On the Beach Edouard Manet Buy Art Prints Now
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Tom Gurney BSc (Hons) is an art history expert with over 20 years experience
Published on June 19, 2020 / Updated on October 14, 2023
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In 1873, Manet took time during his three weeks stay with his family in the little known coastal town of Berck-sur-Mer to paint this canvas.

He sought for his brother and his wife to pose for him on the beach as grains of sand mixed with paint shows.

Suzanne, his wife, is well protected from the wind by a Muslim shroud and a loose summer dress, is engaged in her book.

His brother, Eugene who is about to get married to Berthe Morisot, is lying in a similar position as ten years earlier in Lunch on the grass looking out to the sea. The composition is stabilized by the two triangles formed.

The two are ignoring spectators and seem to be captivated by their worlds. The seclusion gives on the beach painting an indescribable sad feeling.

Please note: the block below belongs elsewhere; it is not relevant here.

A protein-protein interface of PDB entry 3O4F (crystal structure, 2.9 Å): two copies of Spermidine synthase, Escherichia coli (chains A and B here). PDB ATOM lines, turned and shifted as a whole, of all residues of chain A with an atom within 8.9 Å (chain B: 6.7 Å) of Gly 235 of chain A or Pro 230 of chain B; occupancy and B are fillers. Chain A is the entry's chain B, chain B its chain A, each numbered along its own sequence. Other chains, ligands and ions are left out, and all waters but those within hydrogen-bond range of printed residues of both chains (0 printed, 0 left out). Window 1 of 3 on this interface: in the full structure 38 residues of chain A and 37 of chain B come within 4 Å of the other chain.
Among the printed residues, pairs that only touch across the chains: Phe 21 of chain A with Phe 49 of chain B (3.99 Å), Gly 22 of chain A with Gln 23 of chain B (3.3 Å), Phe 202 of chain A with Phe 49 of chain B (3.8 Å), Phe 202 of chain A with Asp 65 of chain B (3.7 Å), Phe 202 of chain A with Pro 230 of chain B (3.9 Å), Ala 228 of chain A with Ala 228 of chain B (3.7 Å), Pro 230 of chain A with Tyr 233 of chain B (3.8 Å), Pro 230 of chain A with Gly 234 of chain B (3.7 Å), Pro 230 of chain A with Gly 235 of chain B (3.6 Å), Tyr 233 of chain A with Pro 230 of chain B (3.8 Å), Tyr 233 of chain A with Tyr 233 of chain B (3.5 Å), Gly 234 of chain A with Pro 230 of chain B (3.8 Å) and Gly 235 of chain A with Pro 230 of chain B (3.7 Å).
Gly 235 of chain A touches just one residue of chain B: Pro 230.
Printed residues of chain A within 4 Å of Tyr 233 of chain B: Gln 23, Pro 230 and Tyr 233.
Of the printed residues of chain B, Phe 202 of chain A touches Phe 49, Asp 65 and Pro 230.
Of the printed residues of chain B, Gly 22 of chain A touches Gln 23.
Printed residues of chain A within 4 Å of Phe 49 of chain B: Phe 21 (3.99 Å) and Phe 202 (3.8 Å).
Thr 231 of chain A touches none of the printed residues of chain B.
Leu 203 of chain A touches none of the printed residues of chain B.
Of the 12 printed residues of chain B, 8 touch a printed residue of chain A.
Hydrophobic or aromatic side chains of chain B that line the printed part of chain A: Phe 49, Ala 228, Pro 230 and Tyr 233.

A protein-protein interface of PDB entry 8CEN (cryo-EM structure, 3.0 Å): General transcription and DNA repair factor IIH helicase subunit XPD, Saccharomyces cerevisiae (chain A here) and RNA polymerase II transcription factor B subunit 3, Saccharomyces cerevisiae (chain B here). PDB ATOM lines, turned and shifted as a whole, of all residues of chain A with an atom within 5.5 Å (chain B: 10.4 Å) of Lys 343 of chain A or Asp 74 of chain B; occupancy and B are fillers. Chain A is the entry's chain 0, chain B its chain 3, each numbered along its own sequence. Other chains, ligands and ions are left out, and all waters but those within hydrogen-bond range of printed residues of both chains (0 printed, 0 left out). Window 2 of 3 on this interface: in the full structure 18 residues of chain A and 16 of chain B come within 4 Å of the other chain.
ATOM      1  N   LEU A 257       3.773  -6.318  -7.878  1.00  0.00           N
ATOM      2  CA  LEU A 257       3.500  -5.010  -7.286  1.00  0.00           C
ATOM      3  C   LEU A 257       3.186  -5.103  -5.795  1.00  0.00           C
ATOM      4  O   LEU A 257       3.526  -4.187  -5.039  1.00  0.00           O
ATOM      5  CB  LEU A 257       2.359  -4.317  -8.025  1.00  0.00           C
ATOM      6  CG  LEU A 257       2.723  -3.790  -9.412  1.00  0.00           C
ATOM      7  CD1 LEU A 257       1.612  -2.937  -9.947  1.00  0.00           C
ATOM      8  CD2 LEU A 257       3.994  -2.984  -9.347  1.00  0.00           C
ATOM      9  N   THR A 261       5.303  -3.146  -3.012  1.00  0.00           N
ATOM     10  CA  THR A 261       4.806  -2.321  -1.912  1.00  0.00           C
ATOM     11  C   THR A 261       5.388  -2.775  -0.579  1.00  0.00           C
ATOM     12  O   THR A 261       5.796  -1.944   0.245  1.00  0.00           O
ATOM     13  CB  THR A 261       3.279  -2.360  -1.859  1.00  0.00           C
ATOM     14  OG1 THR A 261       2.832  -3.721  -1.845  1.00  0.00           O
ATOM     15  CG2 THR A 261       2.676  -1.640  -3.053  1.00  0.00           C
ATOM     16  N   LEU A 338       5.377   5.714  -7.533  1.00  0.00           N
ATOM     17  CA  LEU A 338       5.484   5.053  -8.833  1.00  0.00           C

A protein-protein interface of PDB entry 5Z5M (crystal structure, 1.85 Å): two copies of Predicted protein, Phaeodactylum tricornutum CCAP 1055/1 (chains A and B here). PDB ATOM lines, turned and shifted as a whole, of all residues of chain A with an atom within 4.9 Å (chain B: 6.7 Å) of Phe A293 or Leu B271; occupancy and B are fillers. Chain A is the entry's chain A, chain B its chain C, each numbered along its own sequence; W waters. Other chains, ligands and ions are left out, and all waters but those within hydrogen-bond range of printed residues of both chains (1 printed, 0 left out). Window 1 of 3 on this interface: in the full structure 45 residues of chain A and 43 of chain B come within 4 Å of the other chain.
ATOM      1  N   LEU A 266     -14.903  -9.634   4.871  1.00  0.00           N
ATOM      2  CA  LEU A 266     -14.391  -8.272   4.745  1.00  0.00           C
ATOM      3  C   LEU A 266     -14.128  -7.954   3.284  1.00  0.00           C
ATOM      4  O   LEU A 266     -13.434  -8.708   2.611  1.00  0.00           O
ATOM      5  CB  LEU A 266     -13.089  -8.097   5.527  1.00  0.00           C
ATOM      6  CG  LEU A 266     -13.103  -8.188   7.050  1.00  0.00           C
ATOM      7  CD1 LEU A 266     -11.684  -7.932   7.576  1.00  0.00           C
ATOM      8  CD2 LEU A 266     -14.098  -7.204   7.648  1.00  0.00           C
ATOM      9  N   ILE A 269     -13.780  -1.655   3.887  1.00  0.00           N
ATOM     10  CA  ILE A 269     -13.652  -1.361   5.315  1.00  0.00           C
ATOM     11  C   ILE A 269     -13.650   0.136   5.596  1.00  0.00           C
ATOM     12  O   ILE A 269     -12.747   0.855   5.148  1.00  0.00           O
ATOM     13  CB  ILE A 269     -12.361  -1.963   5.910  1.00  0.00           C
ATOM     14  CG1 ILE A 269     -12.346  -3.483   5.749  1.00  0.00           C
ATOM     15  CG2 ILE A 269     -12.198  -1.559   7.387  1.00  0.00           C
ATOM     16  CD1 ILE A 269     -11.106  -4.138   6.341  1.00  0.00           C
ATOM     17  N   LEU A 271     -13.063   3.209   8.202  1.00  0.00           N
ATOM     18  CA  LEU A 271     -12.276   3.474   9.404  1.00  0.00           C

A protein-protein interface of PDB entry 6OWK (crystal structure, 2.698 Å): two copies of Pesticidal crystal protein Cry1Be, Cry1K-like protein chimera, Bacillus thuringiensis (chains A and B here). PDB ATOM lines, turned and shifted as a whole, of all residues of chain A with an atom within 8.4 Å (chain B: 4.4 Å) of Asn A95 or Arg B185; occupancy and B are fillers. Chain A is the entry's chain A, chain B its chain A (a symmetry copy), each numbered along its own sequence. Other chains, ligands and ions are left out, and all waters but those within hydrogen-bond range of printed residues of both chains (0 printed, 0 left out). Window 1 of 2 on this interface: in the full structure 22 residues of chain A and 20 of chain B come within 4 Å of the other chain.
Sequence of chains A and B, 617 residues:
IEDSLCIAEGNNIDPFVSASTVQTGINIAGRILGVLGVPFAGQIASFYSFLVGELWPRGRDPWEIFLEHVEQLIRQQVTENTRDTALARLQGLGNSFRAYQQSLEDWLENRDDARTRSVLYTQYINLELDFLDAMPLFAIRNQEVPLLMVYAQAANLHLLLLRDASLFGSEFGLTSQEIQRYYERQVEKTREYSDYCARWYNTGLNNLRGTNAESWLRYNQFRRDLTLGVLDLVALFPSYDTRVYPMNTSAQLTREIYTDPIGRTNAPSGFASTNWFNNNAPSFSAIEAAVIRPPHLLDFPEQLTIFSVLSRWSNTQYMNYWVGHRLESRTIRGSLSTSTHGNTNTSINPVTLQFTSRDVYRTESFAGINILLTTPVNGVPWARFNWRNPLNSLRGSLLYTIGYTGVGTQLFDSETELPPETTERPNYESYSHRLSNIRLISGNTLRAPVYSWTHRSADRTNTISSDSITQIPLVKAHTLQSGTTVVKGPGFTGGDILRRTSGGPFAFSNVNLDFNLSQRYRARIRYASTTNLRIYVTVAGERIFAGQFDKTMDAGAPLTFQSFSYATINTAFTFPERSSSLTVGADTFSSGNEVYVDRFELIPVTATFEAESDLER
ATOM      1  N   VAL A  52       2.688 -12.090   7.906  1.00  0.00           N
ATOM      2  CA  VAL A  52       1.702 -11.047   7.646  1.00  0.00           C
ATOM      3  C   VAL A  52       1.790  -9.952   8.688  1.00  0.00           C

On the beach painting is an excellent example of Manet’s painting gift and his ability to commemorate the instant. The warm fawn of the sand is a clear witness of the passage of time while the waves on the shore beat out the measures when you look at them.

Boats in the sea almost reach on top of the painting as they run full sail in the sea. This picture portrays Manet at his best with his subtle shades of gray, and his skillful brushwork, which combined with a few strokes proposes the foam of the waves breaking on the beach.

On top of everything, this picture shows Manet’s extraordinary skills demonstrating his skills. The touches of black and blue gray make the image stand out unforgettable from the background.

The figures would have been sketchy, and wooly were it not for the black and gray touches. The atmosphere shown in this picture is that of relaxation, calm and leisure.

The idea of blacks and grays used by Manet’s on the beach picture was borrowed from the young school a fluid, which offers more suggestions than descriptions. The impression of the picture is powerful especially in the landscape that looks rather sloppy. The colours of the sea vary from dark ultramarine blue to emerald green. The painting offers a great Japanese influence, and it’s considered as one of Manet’s best paintings.